Jesus taught that when we follow him, we are free, indeed (John 8:38). This freedom is not a call to pursue lawlessness, and does not mean that we may be released from any future accountability to God, Who remains our Father and Creator, as well as our Judge (Ps. 96:10; Prov. 24:12; Matt. 7:2; 12:36; 16:27). Instead, the opposite is true. Learning at the feet of our Master, we quickly learn that we are called to an even greater obedience.

Jesus calls out to us to hear his teachings, to understand his life as one we should emulate, and seek out others who will follow his example, also.  This, and no other message, is properly called The Gospel.

In this Gospel, Jesus plainly teaches that if we claim to love him, we will do all that he taught us (John 14:21; 15:10) and that we will teach others to do the same. (Matt. 28:20)

When we come to know and understand the Gospel of Jesus, we are "free, indeed" - not freed from the duty to do Good, because this is the core of his teaching - but freed from an ignorance and imperfect knowledge of God's holiness, and freed to do Good more completely, the way God intends.

And what is this perfect Way Jesus beckons us to follow? It is to love God, our Creator, in gratitude with all of the strength our souls can muster, and to love our fellow human beings with every fiber of our own Being. (Matt. 22:37)

The Gospel of Jesus is a call to love more fully; a love that completes and perfects us, because when we take up his Gospel's challenge, we deny all selfishness to totally seek God's path of Righteousness. (Matt. 16:24-25)

This is what Jesus meant when he called for us to be perfect, saying for us to, "be perfect, as our Father in heaven is perfect." (Matthew 5:48.)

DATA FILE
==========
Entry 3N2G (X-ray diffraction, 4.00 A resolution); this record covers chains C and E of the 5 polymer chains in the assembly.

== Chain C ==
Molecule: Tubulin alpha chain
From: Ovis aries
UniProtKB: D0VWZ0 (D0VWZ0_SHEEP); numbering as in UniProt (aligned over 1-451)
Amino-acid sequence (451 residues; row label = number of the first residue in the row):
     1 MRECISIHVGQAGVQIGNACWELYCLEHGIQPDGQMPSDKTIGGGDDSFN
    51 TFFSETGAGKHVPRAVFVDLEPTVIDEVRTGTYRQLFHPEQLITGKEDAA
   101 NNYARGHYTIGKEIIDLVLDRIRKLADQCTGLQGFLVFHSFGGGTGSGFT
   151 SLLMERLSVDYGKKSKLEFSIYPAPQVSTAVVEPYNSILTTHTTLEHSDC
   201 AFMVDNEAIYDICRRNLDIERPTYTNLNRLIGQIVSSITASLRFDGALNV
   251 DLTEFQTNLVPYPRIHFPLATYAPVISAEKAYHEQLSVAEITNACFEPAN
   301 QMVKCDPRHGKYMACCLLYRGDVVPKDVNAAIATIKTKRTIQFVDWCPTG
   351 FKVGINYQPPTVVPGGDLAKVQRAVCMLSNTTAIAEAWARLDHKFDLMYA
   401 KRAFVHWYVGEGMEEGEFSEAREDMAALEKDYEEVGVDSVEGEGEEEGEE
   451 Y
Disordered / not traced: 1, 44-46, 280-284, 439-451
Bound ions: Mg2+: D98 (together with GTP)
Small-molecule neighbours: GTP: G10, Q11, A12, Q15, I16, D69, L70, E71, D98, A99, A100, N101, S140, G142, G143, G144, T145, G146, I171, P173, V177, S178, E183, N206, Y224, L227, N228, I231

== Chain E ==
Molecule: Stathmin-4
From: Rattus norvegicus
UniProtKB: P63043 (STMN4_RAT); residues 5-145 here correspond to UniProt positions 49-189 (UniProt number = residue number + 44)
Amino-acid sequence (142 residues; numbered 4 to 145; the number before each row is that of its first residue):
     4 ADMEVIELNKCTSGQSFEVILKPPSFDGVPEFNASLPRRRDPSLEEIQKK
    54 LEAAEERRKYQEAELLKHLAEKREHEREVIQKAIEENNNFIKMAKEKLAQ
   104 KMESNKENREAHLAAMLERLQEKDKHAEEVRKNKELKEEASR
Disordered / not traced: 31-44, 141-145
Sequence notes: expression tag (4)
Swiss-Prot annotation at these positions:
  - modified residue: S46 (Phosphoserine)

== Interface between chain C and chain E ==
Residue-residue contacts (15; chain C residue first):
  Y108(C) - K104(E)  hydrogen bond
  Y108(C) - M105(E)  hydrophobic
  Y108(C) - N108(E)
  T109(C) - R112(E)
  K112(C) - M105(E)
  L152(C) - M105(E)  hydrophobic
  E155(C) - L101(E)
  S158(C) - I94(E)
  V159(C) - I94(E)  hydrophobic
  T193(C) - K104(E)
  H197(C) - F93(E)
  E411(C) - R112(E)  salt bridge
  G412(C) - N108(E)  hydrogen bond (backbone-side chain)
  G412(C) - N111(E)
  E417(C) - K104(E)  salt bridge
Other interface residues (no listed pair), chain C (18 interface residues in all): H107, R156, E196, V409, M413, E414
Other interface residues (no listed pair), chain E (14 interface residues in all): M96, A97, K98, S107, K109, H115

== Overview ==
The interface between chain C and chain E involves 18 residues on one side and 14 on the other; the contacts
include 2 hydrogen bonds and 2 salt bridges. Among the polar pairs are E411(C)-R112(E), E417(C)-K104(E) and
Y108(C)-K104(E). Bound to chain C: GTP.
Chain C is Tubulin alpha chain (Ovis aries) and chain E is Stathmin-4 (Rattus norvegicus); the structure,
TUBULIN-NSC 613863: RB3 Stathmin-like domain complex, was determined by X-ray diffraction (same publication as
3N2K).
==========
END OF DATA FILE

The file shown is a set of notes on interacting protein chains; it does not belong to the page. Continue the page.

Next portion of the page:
This perfection does not refer to some form of physical beauty, or even flawlessly performing our daily tasks. This is shown clearly when he calls for us to forgive as God forgives, and love as God loves (Matt. 6:14-15)

The Gospel presented by Jesus, therefore, recognizes the God-given abilities of all human beings to do great Good. And the life Jesus led in perfect obedience to God (Matt. 12:36; John 8:29) gives us a template of how we, also may perfect ourselves by pursuing this perfect Way.

We begin the process of becoming morally perfect servants of God and our fellow Human beings by first recognizing and repenting of our past imperfection, and then dedicating ourselves to seeking to follow his teachings.

These teachings of Jesus alone guide us directly to the holiness God knows we are capable of demonstrating in our own lives, just as Jesus perfectly demonstrated them in his.

It is in this sense that we can fully understand the otherwise difficult teaching that it is only through Jesus that we may reach our heavenly Father. (John 14:6)

In our ignorance of what is perfectly Good, we cannot have knowledge of the path God sets out for us. Jesus, by revealing to us through his life and teachings and even in his death, shows us clearly the perfect path of active obedience and self-denial we are called to follow.

Jesus and the message he left for us continues to guide us towards the Light of God's Righteousness. We are, he taught, to become lights to the world, just as he was the light of the world (Matt. 5:14; John 8:12)

Obtaining the knowledge of this message, and acting upon it, shows us God's Righteous Light, and allows us to share it with others by our deeds. God's spirit is an ever-present help to us on this journey towards holiness.

Let us become more like Jesus daily as we deny ourselves, serve others, and seek to follow his path of Righteousness, becoming the Light in the world that Jesus calls us to become.

Sunday, October 1, 2023

The Prodigal Son and God's Merciful Justice #JesusFollowers #parables

In the Parable of the Prodigal Son, Jesus teaches us that we are to rejoice and be accepting of those among us who return after wronging us. The parable also teaches us that God is ready and waiting for those who return to the path of righteousness.